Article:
Further indicating that the blisters are located on symmetric extremities, such as on both forearms, narrows down the possible conditions. Adding abdominal pain as a symptom, in this case, would reduce the possibilities to three: smallpox, polyarteritis nodosa (a rare autoimmune disease characterized by spontaneous inflammation of the arteries), and vibrio vulnificus infection (infection by a bacterium that lives in warm saltwater).
Multiple images are provided for each possible diagnosis, because symptoms often vary from textbook examples. Images cover the full range of skin types and colors. The whole department uses the product, Graber says, although he is the primary user.
The software is standalone and does not involve a connection to the Internet. Although hospital staff have access to the Internet, they didn't want to worry about connectivity issues or searching for images among billions of pages on the Web. "You don't know what's going to happen in an emergency," Graber says.
Thankfully, there's been no bioterror outbreak. But the software has come in handy in helping staff to identify adverse reactions to smallpox vaccinations. "It's ID'd things that no one identified," says Graber. "More frequently, I sort of recognize something but it's a variant. They have enough pictures that you can see variants of a rash."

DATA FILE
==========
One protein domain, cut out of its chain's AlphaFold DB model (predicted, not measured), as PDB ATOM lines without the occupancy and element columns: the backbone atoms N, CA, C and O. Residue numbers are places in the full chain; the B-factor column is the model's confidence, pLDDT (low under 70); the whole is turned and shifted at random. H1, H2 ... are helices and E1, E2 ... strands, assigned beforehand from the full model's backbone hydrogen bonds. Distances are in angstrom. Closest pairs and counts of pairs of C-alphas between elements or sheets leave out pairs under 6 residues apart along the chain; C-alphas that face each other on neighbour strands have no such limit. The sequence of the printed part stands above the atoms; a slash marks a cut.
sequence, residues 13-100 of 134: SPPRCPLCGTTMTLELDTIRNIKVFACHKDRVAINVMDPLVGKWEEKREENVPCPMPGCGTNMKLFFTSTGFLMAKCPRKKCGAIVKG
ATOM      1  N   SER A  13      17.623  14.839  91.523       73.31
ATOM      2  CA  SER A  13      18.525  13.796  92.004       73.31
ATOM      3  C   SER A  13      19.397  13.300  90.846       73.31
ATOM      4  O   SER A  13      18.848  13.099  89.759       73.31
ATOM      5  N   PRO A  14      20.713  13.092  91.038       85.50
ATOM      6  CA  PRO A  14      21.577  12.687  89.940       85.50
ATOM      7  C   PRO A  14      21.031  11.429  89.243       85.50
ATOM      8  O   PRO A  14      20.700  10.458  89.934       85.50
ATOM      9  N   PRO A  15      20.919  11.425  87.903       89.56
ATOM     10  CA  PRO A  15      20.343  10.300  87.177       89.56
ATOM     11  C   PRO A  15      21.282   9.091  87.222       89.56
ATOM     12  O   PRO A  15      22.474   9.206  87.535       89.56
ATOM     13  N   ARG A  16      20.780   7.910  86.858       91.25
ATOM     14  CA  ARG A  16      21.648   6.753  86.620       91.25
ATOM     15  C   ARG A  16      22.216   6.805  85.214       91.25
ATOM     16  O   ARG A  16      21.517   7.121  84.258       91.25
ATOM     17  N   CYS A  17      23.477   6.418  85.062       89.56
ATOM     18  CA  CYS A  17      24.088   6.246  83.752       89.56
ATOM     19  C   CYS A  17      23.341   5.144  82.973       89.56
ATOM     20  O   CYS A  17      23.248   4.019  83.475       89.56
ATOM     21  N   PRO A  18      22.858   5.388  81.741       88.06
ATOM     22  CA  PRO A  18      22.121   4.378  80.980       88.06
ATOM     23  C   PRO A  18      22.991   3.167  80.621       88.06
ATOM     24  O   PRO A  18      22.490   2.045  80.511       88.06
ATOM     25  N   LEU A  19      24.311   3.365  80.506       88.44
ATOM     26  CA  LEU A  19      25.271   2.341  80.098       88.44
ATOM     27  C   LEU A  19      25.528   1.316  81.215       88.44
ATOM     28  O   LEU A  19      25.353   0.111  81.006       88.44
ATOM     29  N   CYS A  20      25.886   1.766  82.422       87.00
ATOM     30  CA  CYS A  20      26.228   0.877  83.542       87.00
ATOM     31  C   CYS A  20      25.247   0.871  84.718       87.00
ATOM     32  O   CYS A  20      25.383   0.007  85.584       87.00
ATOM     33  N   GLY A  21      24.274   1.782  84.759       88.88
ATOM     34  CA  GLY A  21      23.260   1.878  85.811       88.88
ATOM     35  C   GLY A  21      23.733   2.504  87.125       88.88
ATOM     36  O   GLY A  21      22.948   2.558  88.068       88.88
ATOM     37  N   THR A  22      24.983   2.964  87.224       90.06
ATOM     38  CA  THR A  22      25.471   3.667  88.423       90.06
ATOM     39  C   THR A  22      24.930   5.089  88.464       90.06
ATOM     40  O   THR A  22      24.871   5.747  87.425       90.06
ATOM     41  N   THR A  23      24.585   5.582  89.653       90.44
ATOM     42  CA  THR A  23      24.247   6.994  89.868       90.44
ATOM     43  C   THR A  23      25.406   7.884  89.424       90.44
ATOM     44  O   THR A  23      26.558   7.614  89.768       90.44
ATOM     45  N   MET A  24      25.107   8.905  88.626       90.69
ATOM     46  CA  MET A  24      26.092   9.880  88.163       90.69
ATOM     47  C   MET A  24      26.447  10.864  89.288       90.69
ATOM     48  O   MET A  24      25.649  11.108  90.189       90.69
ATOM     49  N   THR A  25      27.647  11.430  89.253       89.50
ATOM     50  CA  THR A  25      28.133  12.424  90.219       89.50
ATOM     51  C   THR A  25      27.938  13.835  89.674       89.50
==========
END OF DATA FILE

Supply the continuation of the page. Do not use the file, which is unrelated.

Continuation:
In addition, Graber notes, VisualDx is a particularly helpful tool at a teaching hospital. He uses it to familiarize medical students and interns with symptoms.
The program hasn't yet identified a case of infection from a biological agent, but it routinely rules out the possibility. In one case, the medical staff was baffled by the appearance of a giant hive on a patient's shin. Graber was able to match the symptoms with images from the database, ultimately identifying the condition as erythema nodosum, which is often a side effect of medications or a symptom of infections such as tuberculosis. "I wouldn't have known that's what it was," says Graber. "It only had some of the characteristics."
Graber wishes he had the product during the October 2002 anthrax scare. He recalls that many panicky patients rushed to the emergency department convinced that they had been exposed to anthrax. "Everyone who found powder in a magazine was coming over at three in the morning."
For all its value, the software could use some enhancement, Graber says. Specifically, it lacks a search by key words, though Graber notes that Logical Images is working on one.
VisualDx also has had unintended benefits. For instance, Graber, who is on the editorial board of a journal covering emergency medicine, was aided by the software when he was writing a textbook chapter on so-called B-list bioterror agents, which are considered by the U.S. government to be the second-highest-priority agents.
"Trying to pull together the information was difficult," he says, especially since photos of some conditions, such as melioidosis (which affects humans and animals such as horses), were hard to find. "I was able to refer to the software and get a better idea of what the disease would look like," he says.
(For more information: Michael S. O'Connor, president, Logical Images; phone: 800/357-7611; e-mail: firstname.lastname@example.org.)
--By Michael A. Gips, a senior editor at Security Management magazine